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Silent Tongue

Silent Tongue (1993)

January. 28,1993
| Drama Horror Western

Mad with grief after the death of his Kiowa wife, Roe awaits death under a tree with her body beside him. She begins to haunt him because he won't bury her. His father, who bought him the wife, thinks her sister might reason with Roe.


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I love this movie so much

Kaelan Mccaffrey

Like the great film, it's made with a great deal of visible affection both in front of and behind the camera.

Matylda Swan

It is a whirlwind of delight --- attractive actors, stunning couture, spectacular sets and outrageous parties.

Rosie Searle

It's the kind of movie you'll want to see a second time with someone who hasn't seen it yet, to remember what it was like to watch it for the first time.


A more sickening, film, with no plot, continuity, or even good acting I have never seen. It drags on and on. The premise of it is lost on any intelligent individual. If you have a need for electricity to flow through your TV set, then catch it when it shows. I do not know if you could even find it in a Video store, but if you do, you would have done better to give the money spent to rent it to the pan-handler outside. If you want Richard Harris, then watch a Man Called Horse. As far as River Phoenix is concerned, cannot see the fascination viewers have for him.

Richard Burin

This much maligned and very strange Western is ambitious and interesting in places, but also pretentious, convoluted, silly and frequently boring. Shepard's direction is reasonable, and the main theme effective, but the ghost scenes are accompanied by a poor, pounding score and increasingly daft camera-work. The acting is similarly inconsistent: Mulroney is dire in a well-written minor role, and Bates overacts dreadfully, but Harris is fairly good and Phoenix unforgettable (if underused) in his final role. His first scene is particularly potent and moving. Indeed, whenever River is on screen the movie comes to life: his eccentric turn partly compensating for the long periods of poorly scripted shouting.Despite some striking imagery, unusual subject matter and unwanted status as River's swansong, the film's expected cult status hasn't materialised, perhaps because it is plot less and pointless. Filmed for French TV in 1992, but not released until 1994, it grossed just $61,274 in the US. For a better, similarly offbeat modern take on the Western, try Jim Jarmusch's Dead Man. Silent Tongue is for Phoenix completists like myself only.


Sam Shepard, the writer/director of "Silent Tongue," is one of the big names in contemporary American theatre. So it comes as no surprise that his two feature films (also, "Far North") have a distinctly theatrical tone. General audiences may not have a taste for his style, but Shepard's films richly reward multiple viewings for the open-minded."Silent Tongue" is a ghost story which uncovers a disturbing sickness at the heart of the Old West. River Phoenix becomes mentally unhinged when his Native American bride dies in childbirth. This sends his father, Richard Harris, on a journey to try and find another woman for his son. Exhibiting tragically limited imagination, the father returns to the traveling circus where he traded horses for the first woman, and he attempt a second bargain for the woman's sister. In the end, the sister must confront the dead woman's ghost, and we learn the dark secret of their past.Phoenix is eerily convincing as the mad Talbot Roe, and Richard Harris is uncharacteristic low-key as the world-weary Prescott Roe. Dermot Mulroney, unable to make his character's diction convincing, is perhaps the film's only casting error.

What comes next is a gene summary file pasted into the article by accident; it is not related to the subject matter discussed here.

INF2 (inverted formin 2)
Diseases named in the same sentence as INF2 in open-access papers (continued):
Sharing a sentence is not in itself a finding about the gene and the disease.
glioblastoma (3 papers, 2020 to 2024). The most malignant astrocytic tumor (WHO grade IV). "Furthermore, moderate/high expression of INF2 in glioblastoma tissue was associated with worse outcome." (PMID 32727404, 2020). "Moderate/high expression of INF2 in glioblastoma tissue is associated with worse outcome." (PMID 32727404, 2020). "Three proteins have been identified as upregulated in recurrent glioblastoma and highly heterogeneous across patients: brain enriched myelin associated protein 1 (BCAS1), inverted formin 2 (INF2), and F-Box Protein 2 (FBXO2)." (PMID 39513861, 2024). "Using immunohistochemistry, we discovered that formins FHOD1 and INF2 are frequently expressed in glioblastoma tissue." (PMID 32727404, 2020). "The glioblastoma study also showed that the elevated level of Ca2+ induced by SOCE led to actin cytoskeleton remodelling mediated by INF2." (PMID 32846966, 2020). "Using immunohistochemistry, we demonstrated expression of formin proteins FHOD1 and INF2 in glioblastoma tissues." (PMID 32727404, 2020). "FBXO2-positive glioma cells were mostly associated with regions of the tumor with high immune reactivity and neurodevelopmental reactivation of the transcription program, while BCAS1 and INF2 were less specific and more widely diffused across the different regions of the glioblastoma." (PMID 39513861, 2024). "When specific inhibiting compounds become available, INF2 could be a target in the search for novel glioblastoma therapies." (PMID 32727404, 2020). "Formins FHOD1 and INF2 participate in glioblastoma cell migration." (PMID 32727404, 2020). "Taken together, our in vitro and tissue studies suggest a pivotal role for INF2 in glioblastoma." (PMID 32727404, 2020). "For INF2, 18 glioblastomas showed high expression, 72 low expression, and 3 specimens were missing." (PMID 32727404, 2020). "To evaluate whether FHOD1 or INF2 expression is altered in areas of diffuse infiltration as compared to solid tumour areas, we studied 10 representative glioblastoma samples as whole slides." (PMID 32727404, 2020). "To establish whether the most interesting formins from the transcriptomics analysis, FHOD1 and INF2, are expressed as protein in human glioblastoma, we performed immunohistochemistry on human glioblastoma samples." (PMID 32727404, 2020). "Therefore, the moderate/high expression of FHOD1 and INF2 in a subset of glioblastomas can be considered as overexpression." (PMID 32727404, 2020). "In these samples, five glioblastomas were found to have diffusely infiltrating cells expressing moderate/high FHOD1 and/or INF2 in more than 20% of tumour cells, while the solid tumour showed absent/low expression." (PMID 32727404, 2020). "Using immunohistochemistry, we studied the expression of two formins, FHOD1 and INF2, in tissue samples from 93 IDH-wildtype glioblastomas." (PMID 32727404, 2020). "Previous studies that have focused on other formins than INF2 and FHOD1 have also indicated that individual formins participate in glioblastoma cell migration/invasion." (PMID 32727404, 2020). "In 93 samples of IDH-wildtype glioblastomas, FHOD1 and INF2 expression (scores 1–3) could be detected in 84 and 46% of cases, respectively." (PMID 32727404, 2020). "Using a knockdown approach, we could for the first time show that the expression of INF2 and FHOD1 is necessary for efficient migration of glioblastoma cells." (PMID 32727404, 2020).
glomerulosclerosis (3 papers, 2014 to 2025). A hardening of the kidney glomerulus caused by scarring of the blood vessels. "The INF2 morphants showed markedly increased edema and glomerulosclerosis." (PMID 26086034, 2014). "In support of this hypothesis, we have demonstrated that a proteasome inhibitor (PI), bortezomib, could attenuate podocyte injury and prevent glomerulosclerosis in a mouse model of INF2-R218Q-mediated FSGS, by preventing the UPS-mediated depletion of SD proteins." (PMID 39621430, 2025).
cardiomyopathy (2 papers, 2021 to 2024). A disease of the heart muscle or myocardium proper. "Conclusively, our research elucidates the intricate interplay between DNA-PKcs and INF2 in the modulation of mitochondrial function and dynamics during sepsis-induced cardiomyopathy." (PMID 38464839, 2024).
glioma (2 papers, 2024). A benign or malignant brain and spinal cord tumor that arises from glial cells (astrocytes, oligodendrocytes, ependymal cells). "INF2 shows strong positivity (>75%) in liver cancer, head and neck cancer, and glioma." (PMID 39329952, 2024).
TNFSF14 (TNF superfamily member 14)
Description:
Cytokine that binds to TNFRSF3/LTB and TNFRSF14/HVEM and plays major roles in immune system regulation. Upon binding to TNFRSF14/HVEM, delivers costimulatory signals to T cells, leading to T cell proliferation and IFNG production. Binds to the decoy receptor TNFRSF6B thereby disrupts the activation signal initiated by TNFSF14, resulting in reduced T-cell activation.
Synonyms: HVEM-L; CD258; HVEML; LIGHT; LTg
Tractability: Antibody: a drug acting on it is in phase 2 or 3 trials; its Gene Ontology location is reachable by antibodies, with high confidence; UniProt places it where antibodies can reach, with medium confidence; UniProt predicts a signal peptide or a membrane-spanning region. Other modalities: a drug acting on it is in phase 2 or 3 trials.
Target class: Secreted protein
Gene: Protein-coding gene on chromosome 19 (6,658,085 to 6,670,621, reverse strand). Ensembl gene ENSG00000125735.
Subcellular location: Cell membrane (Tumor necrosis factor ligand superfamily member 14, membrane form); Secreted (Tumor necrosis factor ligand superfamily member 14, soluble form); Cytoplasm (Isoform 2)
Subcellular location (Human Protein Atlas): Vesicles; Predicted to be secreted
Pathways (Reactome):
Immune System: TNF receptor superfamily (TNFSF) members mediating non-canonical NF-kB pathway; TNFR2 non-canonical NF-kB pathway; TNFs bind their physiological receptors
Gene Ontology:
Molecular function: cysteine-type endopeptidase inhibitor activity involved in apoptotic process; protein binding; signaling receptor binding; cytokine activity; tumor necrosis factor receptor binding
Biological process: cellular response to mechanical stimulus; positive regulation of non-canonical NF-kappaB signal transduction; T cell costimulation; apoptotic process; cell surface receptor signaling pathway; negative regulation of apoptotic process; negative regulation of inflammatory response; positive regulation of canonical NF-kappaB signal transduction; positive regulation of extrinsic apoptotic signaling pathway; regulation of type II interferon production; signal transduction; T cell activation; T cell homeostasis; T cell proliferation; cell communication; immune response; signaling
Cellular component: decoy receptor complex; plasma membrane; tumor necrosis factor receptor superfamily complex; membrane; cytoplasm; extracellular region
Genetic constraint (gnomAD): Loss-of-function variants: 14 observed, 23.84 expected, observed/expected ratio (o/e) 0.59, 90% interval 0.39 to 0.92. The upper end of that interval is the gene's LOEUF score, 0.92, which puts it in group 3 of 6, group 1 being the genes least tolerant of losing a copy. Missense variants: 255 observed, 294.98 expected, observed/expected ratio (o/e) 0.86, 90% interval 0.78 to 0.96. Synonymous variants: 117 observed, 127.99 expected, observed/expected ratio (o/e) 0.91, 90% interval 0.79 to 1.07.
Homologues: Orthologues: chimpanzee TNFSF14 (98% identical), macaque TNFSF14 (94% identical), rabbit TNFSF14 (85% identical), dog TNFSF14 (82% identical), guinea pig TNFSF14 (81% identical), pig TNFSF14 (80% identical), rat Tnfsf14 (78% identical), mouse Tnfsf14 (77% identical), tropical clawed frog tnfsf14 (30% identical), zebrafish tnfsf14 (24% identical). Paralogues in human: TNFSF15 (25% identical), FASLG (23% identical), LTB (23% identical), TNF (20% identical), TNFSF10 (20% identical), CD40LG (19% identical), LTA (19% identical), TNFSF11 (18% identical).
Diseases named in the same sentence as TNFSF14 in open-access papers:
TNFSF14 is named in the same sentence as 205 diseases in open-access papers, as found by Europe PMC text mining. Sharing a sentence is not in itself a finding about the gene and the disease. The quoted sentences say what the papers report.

Silent Tongue is a western about a disturbed young man (River Phoenix) who grows increasingly distraught over the death of his white/Amer. Indian wife. His father (Richard Harris) attempts to purchase the dead woman's sister, with the hope that she will be a consolation to his son.What a peculiar movie! I can't say I liked it because there was nothing enjoyable about it ... on the other hand, I didn't hate it because it had some redeeming qualities. For example, Richard Harris (whom you may, perhaps, remember as English Bob in 'Unforgiven') was quite excellent, and director Shepard certainly had some vision for this picture; however, I can't say with any certainty what that vision was.The film struck me as being about the desperation of grief and rage, and how both manifest themselves when they are not addressed or dealt with. The main characters all want to reverse something that has happened, yet the past cannot be changed. The wrongs they perceive were done against them can never be righted. What can they do with their pain except suffer it? They communicate not so much in words as in hurtful behaviors.The film is not pretty to look at: the landscape is dry and yellow; the characters are begrimed and weary. The things they do and ultimately say are just ... ugly. It's an ugly, disheartening picture in which boorish people are motivated by the simplest of emotions to do base things because they cannot cope with reality.